”He was a materialist and a secularist – particularly hostile to the Roman Catholic heresy – but had a great reverence for tradition and for liturgy.,” – Discuss.

As Hitchens himself contends of this superb collection of essays: ”I suppose that, if this collection has a point, it is the desire of one individual to see the idea of confrontation kept alive.” And who, with the possible exceptions of George Osborne and those who work in either insurance or advertising, would want to argue with such razor induced profundity?

Prepared For The Worst is a terrific book and first of a number of Christopher Hitchens books I shall be reviewing in the near future.

David Marx

George Orwell – English Rebel

George Orwell English Rebel

George Orwell – English Rebel
By Robert Colls
Oxford University Press – £25.00

In ‘Last of England,’ the penultimate chapter of this refreshingly vibrant and all round excellent new book, George Orwell – English Rebel, its author Robert Colls writes: ”[…] Orwell’s best hope is a woman, and his England begins to look increasingly feminine after 1940. Being inside a whale (and what a whale) is like being inside a womb.”

To what extent the reader will emphatically agree or perhaps disagree with such a double-edged thought process – is surely open to debate. For like many an Orwellianism (and there were many), there’s no denying its translucent sentiment and quintessential complex clarification. What’s more, it’s just a tiny tip of a literary iceberg that readily brims with the ”crystal spirit” of Orwell’s idiosyncratic writing(s) and complicated, if not sanguine, personal life – a life delicately reflected upon throughout (”Their wedding menu was splendidly English: Roast Aylesbury Duckling and Sherry Cream Trifle. In 1938 they submitted photographs to the British Consulate prior to their trip to Marrakech. He looks handsome and she looks pretty, both in an an English film-star sort of way”).

Indeed, from his early frustrating days at Eton to the eye-opening five years in Burma; from his overtly influential Wigan period through to Barcelona and Catalonia; from the Luftwaffe filled skies of London during the Blitz to the twentieth century classic that is Nineteen Eighty Four, these eight chapters make for nigh mesmerising reading. And they’re so dense yet compact. So pivotal yet simultaneously objective.

Admittedly, I haven’t read every book on Orwell – who has? But English Rebel is as much a stimulating read as it is inspiring. Although more importantly, it’s acutely informative.

According to Melvyn Bragg: ”Rob Colls has taken on the man’s Englishness, his personality, warts and all, and the elusive notion that he was a rebel in his own land.”

I can’t help but agree, as from the very first chapter ‘Angry Old Etonian,’ the author immediately leans towards said rebellious notion wherein he most adroitly writes: ”He loathed nationalism, but defined Englishness for a generation. He was an enemy of the right, but had little to say in favour of the left. He was no friend of the left, but tried to work within it. He was violently opposed to totalitarianism, but had little interest in political parties. He didn’t write well about women but tried, in one novel at least, to write about being a woman, and in his last novel he invested his best hope, such as it was, in one woman and (almost) all women. He did not trust intellectuals, but mixed with them, was one himself, and never tried to pretend otherwise, though sometimes he conveniently forgot the fact.”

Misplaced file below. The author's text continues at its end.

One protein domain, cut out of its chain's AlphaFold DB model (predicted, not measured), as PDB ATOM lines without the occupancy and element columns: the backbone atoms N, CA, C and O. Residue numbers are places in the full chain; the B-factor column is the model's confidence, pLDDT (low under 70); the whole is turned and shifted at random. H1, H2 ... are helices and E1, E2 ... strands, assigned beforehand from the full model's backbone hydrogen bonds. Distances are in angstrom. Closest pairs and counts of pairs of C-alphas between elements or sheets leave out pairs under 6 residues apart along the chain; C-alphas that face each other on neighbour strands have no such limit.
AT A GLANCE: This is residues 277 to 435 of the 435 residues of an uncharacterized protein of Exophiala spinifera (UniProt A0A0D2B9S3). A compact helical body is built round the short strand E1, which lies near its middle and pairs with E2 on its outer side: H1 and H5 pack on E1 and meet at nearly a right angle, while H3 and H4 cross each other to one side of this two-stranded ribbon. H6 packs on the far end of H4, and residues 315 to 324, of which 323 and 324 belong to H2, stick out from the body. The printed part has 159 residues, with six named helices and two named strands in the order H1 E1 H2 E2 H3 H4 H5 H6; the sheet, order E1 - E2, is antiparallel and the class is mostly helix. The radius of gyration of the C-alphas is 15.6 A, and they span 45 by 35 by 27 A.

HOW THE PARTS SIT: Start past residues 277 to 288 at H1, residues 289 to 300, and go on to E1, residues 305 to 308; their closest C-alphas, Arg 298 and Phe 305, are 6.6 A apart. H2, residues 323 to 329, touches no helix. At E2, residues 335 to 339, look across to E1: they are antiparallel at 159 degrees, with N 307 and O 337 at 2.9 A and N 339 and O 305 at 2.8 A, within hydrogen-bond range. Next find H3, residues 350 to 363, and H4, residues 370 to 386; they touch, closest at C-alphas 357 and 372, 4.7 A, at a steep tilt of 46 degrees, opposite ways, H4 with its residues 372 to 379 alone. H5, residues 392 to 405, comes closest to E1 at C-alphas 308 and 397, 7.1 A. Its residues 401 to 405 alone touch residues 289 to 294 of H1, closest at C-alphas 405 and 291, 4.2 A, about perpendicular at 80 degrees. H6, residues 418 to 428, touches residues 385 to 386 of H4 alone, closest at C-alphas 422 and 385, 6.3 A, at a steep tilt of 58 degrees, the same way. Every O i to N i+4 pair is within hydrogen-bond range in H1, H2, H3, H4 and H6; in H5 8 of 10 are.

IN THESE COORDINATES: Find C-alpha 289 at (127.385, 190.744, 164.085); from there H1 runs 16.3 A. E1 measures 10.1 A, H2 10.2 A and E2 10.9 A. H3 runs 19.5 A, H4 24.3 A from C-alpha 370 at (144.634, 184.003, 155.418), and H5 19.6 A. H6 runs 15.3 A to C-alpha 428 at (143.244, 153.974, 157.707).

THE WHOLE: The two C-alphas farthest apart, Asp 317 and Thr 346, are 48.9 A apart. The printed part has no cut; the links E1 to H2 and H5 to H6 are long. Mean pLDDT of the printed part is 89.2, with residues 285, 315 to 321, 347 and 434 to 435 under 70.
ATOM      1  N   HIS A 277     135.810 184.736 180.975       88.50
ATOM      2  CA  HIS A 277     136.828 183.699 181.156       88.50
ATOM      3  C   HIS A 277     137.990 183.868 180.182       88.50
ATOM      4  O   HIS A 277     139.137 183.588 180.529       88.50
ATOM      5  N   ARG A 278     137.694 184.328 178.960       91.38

The final line here, does suggest that Colls isn’t afraid to shoot from the hip so to speak, although one cannot help but commend the ever so deft consideration of the above. As it’s all true.

George Orwell was, and to a certain degree, remains, all that which the author has written – and a whole lot more besides; which, in a round-a-bout sort of way, is re-confirmed a little later in ‘Angry Old Etonian’: ”Orwell was against all the major world systems of his day, including nationalism and Catholicism. Apart from an early gut attraction to a sort of folk Marxism where ‘the oppressed are always right and the oppressors are always wrong,’ he did not believe in political ideologies either.”

The latter is perhaps a little ironic, especially given that Orwell is still considered (by many) to be ”the most significant British political writer of the twentieth century.” In and of itself, this continues to be re-substantiated in countless ways. One of which is the simple fact that he has an entire square named after him in Barcelona – a wonderful, yet inexorable/political/contentious hotspot in Catalonia/Spain if ever there was one.

Replete with eighteen black and white plates in the middle of the book, these 235 pages are, to once again quote Bragg: ”full of zesty prose, fine insights, and a freshness of interpretation which made it a pleasure to read. It’s a major achievement and a major work on George Orwell.”

That, it most definitely is.

To say George Orwell – English Rebel packs a mighty mean punch to the political solar plexus of both naïve distraction and myopic conformity, is a colossal understatement. Then again, as a publication, it is helped along its way by the simple fact that it’s subject ”believed that telling the truth was a revolutionary act.”

David Marx